10 ways iOS is now more Mac-like

After the Big Sur reveal, there’s been a surge of articles about how the Mac has turned iOS-y. Here’s one example. But how about the reverse?

  1. iOS 13 introduced a Files app (ala Finder), that can even browse USB disk drives!
  2. iOS 14 finally allows customisation of Mail & Browser default apps.
  3. iOS 13 on the iPad has support for a mouse or trackpad, with a (perhaps better) adaptive cursor!
  4. iOS 14’s date time pickers are now more Mac-like.
  5. iOS 14 has a Picture in Picture mode, just like Safari.
  6. iOS 14 has an App Library, just like Launchpad (well maybe a lot better).
  7. iOS 14 has widgets, just like… Widgets on the Mac. No these (much older) dashboard widgets on the Mac.
  8. iOS 14 supports encrypted drives, just like much older Mac versions.
  9. iOS 13 brings custom font support to the App Store.
  10. And finally, with iOS 14, iPadOS apps are looking a lot more like Mac apps, and even Universal Search is looking a bit like Spotlight.

I think this list proves 2 things:

  1. You can make comparisons across Apple’s platforms. There is a lot of cross-pollination and prior art.
  2. iOS has slowly, but steadily become more akin to a Mac in the past few years.

Here’s 5 more things I wish Apple borrowed from macOS:

  1. Running iPhone apps windowed on an iPad.
  2. Running signed apps outside the App Store via Gatekeeper. If it’s a by default turned-off option, perhaps flagged under warnings, only “power users” will turn it on. And it’ll solve the number 1 source of frustration advanced Mac users have about iOS.
  3. Bring versions of developer focused apps such as Xcode, Terminal, Activity Monitor, et. al. Make the iPad developer friendly.
  4. Introduce proper multiple audio support.
  5. Allow some mechanism to run long-running processes, perhaps after adequate warnings. Running long-running downloads on iOS for e.g. is a terrible experience right now since you can’t “switch away” from the app.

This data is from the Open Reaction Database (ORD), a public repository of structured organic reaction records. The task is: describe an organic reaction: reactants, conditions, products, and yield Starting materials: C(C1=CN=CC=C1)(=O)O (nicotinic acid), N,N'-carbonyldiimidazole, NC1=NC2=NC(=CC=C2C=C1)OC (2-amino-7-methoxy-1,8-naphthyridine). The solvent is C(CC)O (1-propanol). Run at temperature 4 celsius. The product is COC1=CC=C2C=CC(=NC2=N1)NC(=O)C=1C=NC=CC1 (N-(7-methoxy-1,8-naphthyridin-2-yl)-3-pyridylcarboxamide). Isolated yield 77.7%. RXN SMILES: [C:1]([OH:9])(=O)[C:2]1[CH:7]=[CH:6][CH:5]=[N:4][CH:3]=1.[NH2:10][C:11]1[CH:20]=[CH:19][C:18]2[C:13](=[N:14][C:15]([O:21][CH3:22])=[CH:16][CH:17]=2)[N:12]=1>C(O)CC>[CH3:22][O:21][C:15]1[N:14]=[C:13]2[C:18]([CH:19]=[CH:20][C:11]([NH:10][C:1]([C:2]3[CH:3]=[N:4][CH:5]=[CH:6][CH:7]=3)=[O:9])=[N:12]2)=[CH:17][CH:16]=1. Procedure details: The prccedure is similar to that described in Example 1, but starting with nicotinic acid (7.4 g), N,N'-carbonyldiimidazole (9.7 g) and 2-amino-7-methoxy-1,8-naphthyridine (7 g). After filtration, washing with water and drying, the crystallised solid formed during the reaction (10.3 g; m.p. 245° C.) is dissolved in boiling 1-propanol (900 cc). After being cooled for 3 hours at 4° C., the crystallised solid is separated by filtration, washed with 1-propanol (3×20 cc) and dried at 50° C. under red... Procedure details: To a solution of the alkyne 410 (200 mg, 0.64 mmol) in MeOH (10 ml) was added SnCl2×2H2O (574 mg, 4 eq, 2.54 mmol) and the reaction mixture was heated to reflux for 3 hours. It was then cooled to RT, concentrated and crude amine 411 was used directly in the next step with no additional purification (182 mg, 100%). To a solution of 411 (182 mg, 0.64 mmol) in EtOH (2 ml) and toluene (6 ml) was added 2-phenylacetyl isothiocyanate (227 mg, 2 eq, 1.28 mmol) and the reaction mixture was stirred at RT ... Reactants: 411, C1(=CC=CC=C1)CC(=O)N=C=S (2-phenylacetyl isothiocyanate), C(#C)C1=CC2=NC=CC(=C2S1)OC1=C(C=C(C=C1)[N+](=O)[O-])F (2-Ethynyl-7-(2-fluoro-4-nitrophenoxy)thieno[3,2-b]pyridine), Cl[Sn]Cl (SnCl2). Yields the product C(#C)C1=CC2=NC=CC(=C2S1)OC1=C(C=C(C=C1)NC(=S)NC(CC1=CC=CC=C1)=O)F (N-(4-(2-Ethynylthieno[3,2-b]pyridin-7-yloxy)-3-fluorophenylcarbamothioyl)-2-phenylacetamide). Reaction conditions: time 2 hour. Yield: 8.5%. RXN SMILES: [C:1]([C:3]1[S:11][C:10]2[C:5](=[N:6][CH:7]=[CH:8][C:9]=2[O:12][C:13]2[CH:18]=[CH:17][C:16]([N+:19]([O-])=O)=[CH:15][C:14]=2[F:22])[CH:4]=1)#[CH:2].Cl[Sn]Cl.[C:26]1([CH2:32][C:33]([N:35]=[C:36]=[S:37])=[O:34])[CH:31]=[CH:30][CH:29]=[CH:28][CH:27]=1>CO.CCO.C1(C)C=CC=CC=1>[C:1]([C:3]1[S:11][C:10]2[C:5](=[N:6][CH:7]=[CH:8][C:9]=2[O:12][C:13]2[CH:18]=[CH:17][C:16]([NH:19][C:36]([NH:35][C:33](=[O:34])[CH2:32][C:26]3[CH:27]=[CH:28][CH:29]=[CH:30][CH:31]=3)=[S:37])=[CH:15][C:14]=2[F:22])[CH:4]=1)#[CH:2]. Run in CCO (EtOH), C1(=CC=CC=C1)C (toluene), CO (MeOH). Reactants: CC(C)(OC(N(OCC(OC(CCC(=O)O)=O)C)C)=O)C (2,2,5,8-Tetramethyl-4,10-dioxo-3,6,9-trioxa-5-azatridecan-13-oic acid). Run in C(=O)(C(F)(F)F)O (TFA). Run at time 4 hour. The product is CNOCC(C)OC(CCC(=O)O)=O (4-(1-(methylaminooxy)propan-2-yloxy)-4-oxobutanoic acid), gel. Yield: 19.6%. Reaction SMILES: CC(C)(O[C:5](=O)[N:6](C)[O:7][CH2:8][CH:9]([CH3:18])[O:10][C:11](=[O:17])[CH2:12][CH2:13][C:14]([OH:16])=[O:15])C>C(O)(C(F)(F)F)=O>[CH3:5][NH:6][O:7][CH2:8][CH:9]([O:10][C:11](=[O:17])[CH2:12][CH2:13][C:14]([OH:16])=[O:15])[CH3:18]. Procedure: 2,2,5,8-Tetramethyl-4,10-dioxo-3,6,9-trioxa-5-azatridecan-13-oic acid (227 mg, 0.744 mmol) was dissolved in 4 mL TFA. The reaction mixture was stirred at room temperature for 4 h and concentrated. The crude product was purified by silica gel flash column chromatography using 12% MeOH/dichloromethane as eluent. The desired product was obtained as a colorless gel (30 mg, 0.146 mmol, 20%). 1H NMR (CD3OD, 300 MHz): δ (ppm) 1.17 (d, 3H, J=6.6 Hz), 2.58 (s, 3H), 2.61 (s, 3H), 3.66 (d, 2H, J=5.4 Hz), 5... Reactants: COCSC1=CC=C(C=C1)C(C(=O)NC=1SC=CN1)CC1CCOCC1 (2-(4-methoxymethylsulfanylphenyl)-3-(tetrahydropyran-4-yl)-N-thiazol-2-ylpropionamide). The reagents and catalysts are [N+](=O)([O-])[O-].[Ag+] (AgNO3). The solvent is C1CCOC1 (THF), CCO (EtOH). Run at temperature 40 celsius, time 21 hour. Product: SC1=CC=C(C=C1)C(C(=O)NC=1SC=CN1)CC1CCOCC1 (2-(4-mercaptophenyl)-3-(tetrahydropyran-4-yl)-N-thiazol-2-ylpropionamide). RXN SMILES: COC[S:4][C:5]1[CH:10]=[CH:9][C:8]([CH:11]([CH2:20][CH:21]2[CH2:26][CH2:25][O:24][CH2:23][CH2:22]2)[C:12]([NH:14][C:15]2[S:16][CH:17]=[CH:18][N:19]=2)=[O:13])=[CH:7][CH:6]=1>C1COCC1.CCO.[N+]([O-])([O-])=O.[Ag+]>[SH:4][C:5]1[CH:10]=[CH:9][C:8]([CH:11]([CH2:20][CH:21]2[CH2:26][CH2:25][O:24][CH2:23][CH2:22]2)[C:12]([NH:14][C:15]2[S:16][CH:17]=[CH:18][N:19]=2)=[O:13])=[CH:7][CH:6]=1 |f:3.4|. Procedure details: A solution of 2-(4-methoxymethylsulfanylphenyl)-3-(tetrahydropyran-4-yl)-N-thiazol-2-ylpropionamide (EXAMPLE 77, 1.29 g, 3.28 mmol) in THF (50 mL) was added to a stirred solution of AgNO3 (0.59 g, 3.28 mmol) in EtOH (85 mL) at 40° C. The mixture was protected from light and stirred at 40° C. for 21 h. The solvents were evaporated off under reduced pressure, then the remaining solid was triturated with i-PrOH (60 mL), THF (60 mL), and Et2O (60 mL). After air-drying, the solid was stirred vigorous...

Recommending fnm for node version switching

So I’m a distant admirer of Reason, and one of the benefits it brings is the ability to have a single language that both compiles down to Javascript so you can use it on the web, and also have a native backend so you can write incredibly fast command-line tools.

fnm is one such native ReasonML tool that’s at least 100x faster than any other node version switcher. Recommended!

The Origins of He-man & She-ra

So I watched and loved the new She-ra on Netflix, and that made me interested in how all of this came about. He-man is a bit strange in that unlike most superheroes, the toy came first and then came all the mythology & the storyline around it. But the story definitely appealed to kids: it still has one of those phrases I’ll never forget from when I was a kid: “By the power of Grayskull! I have the power!”

Power of Grayskull on Netflix

So it’s interesting to learn how the character was crafted and built, and what was good, and what went wrong in He-man history. Watch: Power of Grayskull on Netflix.

Recommending: Grab Chai

I’ve been having a virtual cup of chai and good conversation with interesting folks through Grab Chai for a month or so now.

The tagline pretty much speaks for itself.

It’s been great. Like-minded people who I would’ve otherwise never connected to and random folks who do interesting stuff, both. Here’s a couple of photos I clicked:

Do check it out!

gifify: easy video to GIF maker

Update: I’ve switched to using Gifski instead, as that provides a progress bar & a UI!

I’ve been using videos to illustrate points for quite some time now in pull requests and code issues. Since I switched to Github, I couldn’t really directly upload videos to an issue or a comment without uploading them somewhere, and that was kinda frustrating.

Enter: gifify

It’s a command-line tool that does the job well, and is a simple brew install gifify away. It does install a ton of dependencies though, but combined with the new Shift-⌘-5 shortcut, it’s super-easy to quickly record something to show folks on your Mac.